Getting Started with Prediction

From historians to financial analysts, researchers of all stripes are interested in prediction. Prediction asks the question, “given what I know so far, what do I expect will come next?” In the current political season, presidential election forecasts abound. This dates back to the work of Ray Fair, whose book is ridiculously cheap on Amazon. In today’s post, I will give an example of a much more basic–and hopefully, relatable–question: given the height of a father, how do we predict the height of his son?

To see how common predictions about children’s traits are, just Google “predict child appearance” and you will be treated to a plethora of websites and iPhone apps with photo uploads. Today’s example is more basic and will follow three questions that we should ask ourselves for making any prediction:

1. How different is the predictor from its baseline?
It’s not enough to just have a single bit of information from which to predict–we need to know something about the baseline of the information we are interested in (often the average value) and how different the predictor we are using is. The “Predictor” in this case will refer to the height of the father, which we will call U. The “outcome” in this case will be the height of the son, which we will call V.

To keep this example simple let us assume that U and V are normally distributed–in other words their distributions look like the familiar “bell curve” when they are plotted. To see how different our given observations of U or V are from their baseline, we “standardize” them into X and Y

X = {{u - \mu_u} \over \sigma_u }

Y = {{v - \mu_v} \over \sigma_v },

where \mu is the mean and \sigma is the standard deviation. In our example, let \mu_u = 69, \mu_v=70, and \sigma_v = \sigma_u = 2.

2. How much variance in the outcome does the predictor explain?
In a simple one-predictor, one-outcome (“bivariate”) example like this, we can answer question #2 by knowing the correlation between  X and Y, which we will call \rho (and which is equal to the correlation between U and V in this case). For simplicity’s sake let’s assume \rho={1 \over 2}. In real life we would probably estimate \rho using regression, which is really just the reverse of predicting. We should also keep in mind that correlation is only useful for describing the linear relationship between X and Y, but that’s not something to worry about in this example. Using \rho, we can set up the following prediction model for Y:

Y= \rho X + \sqrt{1-\rho^2} Z.

Plugging in the values above we get:

Y= {1 \over 2} X + \sqrt{3 \over 4} Z.

Z is explained in the next paragraph.

3. What margin of error will we accept? No matter what we are predicting, we have to accept that our estimates are imperfect. We hope that on average we are correct, but that just means that all of our over- and under-estimates cancel out. In the above equation, Z represents our errors. For our prediction to be unbiased there has to be zero correlation between X and Z. You might think that is unrealistic and you are probably right, even for our simple example. In fact, you can build a decent good career by pestering other researchers with this question every chance you get. But just go with me for now. The level of incorrect prediction that we are able to accept affects the “confidence interval.” We will ignore confidence intervals in this post, focusing instead on point estimates but recognizing that our predictions are unlikely to be exactly correct.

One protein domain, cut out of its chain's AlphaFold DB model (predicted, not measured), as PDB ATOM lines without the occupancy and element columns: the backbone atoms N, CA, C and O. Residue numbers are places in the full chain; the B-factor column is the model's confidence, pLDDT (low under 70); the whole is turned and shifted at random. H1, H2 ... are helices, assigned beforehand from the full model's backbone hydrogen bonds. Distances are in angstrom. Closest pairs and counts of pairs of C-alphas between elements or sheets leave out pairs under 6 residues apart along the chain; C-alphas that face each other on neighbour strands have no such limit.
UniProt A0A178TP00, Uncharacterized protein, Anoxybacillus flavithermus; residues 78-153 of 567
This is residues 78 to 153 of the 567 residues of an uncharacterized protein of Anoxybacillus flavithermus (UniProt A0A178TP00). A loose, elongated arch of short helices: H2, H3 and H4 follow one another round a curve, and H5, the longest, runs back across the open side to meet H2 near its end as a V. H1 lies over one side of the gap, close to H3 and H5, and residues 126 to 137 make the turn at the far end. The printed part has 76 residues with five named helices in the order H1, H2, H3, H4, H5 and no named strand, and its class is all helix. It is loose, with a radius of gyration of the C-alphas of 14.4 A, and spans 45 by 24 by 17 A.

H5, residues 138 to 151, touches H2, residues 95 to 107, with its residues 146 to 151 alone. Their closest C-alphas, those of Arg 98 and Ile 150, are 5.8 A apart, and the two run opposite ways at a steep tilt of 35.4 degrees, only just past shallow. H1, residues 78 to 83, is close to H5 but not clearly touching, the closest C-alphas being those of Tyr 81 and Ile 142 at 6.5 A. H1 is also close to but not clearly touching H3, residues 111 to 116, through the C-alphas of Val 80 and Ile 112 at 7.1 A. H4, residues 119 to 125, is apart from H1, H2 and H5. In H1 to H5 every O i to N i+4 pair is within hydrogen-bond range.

The Prediction

Now that we have set up our prediction model and nailed down all of our assumptions, we are ready to make a prediction. Let’s predict the height of the son of a man who is 72″ tall. In probability notation, we want

\mathbb{E}(V|U=72),

which is the expected son’s height given a father with a height of 72”.

Following the steps above we first need to know how different 72″ is from the average height of fathers.  Looking at the standardizations above, we get

X = {U-69 \over 2}, and

Y = {V - 70 \over 2}, so

\mathbb{E}(V|U=72) = \mathbb{E}(2Y+70|X=1.5) = \mathbb{E}(2({1 \over 2}X + \sqrt{3 \over 4}Z)+70|X=1.5),

which reduces to 1.5 + \mathbb{E}(Z|X=1.5) + 70. As long as we were correct earlier about Z not depending on X and having an average of zero, then we get a predicted son’s height of 71.5 inches, or slightly shorter than his dad, but still above average.

This phenomenon of the outcome (son’s height) being closer to the average than the predictor (father’s height) is known as regression to the mean and it is the source of the term “regression” that is used widely today in statistical analysis. This dates back to one of the earliest large-scale statistical studies by Sir Francis Galton in 1886, entitled, “Regression towards Mediocrity in Hereditary Stature,” (pdf) which fits perfectly with today’s example.

Further reading: If you are already comfortable with the basics of prediction, and know a bit of Ruby or Python, check out Prior Knowledge.